In spite of all that, people persist. They stand up in the winds of change and hardship and continue on with their lives. This morning Orion listed all the people he knows, and there were a lot, who have birthdays today. Forever, their birthday is 9/11. How odd that must be to want to celebrate in a world determined to grieve and remember.
I know the other side too. I understand what it is to be overwhelmed with circumstances and appalled that the rest of the world doesn’t just stop alongside you. I know what it feels like to dig into a huge job, to work, eat, and sleep, and then come up for air and find you’ve lost days, weeks or even months.
Sometimes standing in the wind is taking an opportunity to use a public platform to call out bad behavior, racism, terrorism (thank you Miss Texas Margana Wood even when it might cost you a crown. Sometimes standing in the wind is choosing to skip a few meals this week to buy a birthday cake for your kid with food stamps. Sometimes standing in the wind is getting out of bed in the morning, getting dressed, and doing one of the 100 tasks that have been put off because it just seems too hard.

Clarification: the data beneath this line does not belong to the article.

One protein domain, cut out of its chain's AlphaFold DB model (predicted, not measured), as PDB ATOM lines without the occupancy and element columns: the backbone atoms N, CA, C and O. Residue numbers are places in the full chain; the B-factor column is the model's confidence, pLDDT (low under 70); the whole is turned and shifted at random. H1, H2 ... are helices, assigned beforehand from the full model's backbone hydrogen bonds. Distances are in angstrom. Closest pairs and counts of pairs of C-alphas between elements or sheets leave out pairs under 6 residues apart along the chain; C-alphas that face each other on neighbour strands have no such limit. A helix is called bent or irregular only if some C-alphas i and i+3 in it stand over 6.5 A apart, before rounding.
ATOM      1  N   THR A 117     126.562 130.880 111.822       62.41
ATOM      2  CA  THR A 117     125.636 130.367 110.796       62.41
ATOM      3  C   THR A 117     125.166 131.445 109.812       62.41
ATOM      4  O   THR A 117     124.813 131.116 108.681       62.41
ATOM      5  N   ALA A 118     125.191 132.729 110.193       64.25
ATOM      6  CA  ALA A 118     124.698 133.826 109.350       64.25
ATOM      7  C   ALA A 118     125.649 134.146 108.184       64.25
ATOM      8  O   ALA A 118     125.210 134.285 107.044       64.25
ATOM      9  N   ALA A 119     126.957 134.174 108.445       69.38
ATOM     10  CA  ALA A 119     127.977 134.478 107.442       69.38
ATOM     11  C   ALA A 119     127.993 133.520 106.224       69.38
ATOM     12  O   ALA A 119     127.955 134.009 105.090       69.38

I know people who are on the front lines fighting fires in the western states. I know people hoping that they have homes to return to on the gulf. I know people who are in the streets day after day fighting against injustice in many forms, in many ways.